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Instructional Coaching Tools

Last week I shared the instructional coaching data tracker I use to help organize and reflect on my work in coaching cycles throughout the year.  In the post I mentioned that I use a variety of other coaching tools to document and organize work with individual teachers.  Here are a two of my most important.

Coaching Kick-Off Meeting

At the start of instructional coaching cycles, two of the most important things we can do as coaches is to establish a respectful and trusting rapport with our coachee and also show that we honor them as an adult learner. You can work to implement these two practices in part by setting up a Kick Off coaching meeting.  The first purpose of this time is to get to know your coachee as a teacher and learner.  The second purpose is to work together to identify a goal for your coaching cycle. In having this kick off coaching conversation, you are establishing yourself as a “thinking partner” who is there to learn along with them. Additionally, you are setting routines and norms for your work together and clarifying logistics, which I have found helps in preventing potential misunderstandings down the road. Creating an agenda for this meeting helps to ensure that your time is purposeful and action-oriented.

Instructional Coaching Tools

Download your FREE Coaching Kick-Off Printable Here

Coaching Work Plan Tool

This is a great tool to help you craft a plan for your coaching goals, how you plan to arrive at these goals, and the results of your work.  After the Kick-Off meeting, I set-up a Goal Setting meeting with teachers and use this tool to guide our conversation.  I’ll revisit it throughout the coaching cycle to ensure that our work is staying on track.  In the final coaching wrap-up meeting I have with teachers, we review and document the results of our work using this tool.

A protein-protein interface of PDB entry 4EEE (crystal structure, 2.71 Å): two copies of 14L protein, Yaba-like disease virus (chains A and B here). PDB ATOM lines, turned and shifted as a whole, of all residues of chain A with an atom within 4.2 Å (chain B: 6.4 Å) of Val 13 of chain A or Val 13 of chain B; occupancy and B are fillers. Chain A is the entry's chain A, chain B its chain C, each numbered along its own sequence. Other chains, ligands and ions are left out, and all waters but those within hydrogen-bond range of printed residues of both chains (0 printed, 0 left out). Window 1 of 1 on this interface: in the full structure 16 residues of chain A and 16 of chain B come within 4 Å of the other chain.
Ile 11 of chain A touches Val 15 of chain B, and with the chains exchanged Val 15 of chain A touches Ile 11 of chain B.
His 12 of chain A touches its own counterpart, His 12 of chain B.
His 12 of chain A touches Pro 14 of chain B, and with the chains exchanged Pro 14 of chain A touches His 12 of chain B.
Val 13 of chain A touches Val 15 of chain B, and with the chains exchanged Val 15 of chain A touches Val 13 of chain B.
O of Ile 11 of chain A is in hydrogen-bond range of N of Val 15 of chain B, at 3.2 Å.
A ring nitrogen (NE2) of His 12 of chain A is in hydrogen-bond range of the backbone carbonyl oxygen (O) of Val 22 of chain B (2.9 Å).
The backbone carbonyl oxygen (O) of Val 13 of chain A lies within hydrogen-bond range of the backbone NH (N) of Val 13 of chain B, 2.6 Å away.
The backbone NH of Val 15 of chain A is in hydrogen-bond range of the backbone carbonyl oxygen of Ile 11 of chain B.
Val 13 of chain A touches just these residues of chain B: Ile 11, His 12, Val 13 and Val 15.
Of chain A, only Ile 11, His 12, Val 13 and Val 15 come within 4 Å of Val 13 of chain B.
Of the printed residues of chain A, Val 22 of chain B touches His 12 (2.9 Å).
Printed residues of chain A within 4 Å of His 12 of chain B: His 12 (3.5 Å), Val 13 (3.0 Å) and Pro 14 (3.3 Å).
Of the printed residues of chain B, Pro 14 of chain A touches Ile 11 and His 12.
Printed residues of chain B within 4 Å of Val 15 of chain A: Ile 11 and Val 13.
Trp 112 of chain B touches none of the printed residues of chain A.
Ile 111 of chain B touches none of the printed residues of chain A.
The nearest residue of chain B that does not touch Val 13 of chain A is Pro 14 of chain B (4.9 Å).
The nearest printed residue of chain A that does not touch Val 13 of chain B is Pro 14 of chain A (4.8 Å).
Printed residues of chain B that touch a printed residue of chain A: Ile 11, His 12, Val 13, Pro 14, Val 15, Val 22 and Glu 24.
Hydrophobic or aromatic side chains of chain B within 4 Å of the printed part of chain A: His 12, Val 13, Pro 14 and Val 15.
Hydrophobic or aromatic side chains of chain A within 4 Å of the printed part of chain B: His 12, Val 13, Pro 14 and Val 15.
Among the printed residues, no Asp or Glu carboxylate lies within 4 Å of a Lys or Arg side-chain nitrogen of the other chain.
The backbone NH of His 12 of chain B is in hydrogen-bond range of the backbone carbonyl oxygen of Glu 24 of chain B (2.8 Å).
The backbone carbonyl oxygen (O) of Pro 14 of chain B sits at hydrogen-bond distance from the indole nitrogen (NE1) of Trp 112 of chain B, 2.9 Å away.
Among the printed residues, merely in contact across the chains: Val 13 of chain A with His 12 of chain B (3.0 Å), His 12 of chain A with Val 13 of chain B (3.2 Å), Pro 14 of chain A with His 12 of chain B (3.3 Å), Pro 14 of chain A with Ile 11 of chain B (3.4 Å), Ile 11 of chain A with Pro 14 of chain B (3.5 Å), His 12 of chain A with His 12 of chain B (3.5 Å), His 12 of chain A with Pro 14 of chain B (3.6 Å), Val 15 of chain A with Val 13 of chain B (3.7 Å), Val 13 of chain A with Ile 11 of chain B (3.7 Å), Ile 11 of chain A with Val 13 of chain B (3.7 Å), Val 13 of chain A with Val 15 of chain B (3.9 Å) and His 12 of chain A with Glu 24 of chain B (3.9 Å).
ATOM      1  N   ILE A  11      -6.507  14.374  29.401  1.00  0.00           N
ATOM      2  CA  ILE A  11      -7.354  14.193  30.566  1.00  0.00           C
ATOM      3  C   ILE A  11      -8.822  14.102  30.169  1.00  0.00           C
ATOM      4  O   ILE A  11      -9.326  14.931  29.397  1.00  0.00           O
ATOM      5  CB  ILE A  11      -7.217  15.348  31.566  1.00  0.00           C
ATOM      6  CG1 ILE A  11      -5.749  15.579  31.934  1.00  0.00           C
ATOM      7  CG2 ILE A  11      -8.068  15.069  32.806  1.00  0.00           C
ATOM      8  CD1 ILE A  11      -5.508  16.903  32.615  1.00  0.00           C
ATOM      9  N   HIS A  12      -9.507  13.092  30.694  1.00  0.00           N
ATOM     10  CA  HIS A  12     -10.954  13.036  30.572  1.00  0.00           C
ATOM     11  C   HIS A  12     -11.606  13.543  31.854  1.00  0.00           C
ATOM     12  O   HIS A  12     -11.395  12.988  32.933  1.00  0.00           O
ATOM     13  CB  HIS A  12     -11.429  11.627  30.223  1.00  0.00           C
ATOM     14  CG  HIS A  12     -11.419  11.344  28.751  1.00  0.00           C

Instructional Coaching Tools

Instructional Coaching Tools

Instructional Coaching Observation and Debrief Tool

This instructional coaching observation form is my go-to tool for all of my coaching observations and debrief conversations.  I record our coaching cycle goal at the top to ensure alignment between learning targets and look-fors in the lesson.  The listed debrief questions always serve as anchors for post observation conversations.  As far as instructional next steps, one thing I have learned is fewer is better!  Ensure that the teacher you are working with has identified and committed to 1-2 instructional next steps they feel will support student progress, but also feel manageable.

Instructional Coaching Tools

Instructional Coaching Tools

Download your FREE Coaching Kick-Off Printable Here

And for the complete
Simplified Coaching Planning Kit …

Simplified-Coaching-Planning-Kit-cover-image

Talk to you soon!

 

 

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Coaching Data Tracker

One of my New Year’s resolutions as an instructional coach is to keep better track of the work I do with teachers.  I have a variety of “coaching tools” that I use with individual teachers throughout coaching cycles­ to document and organize our work, however nothing that provides a collective big picture.  In comes the “Coaching Data Tracker!”

Click to Download

I think this is an important document to create and maintain for a couple of reasons.  First, it can be passed on to your principal for the purpose of making sure that you’re both “on the same page.”  While I do have coaching check-ins with my principal, I knew she would just love to have a single go-to document that shows the complete coaching story at Tollgate.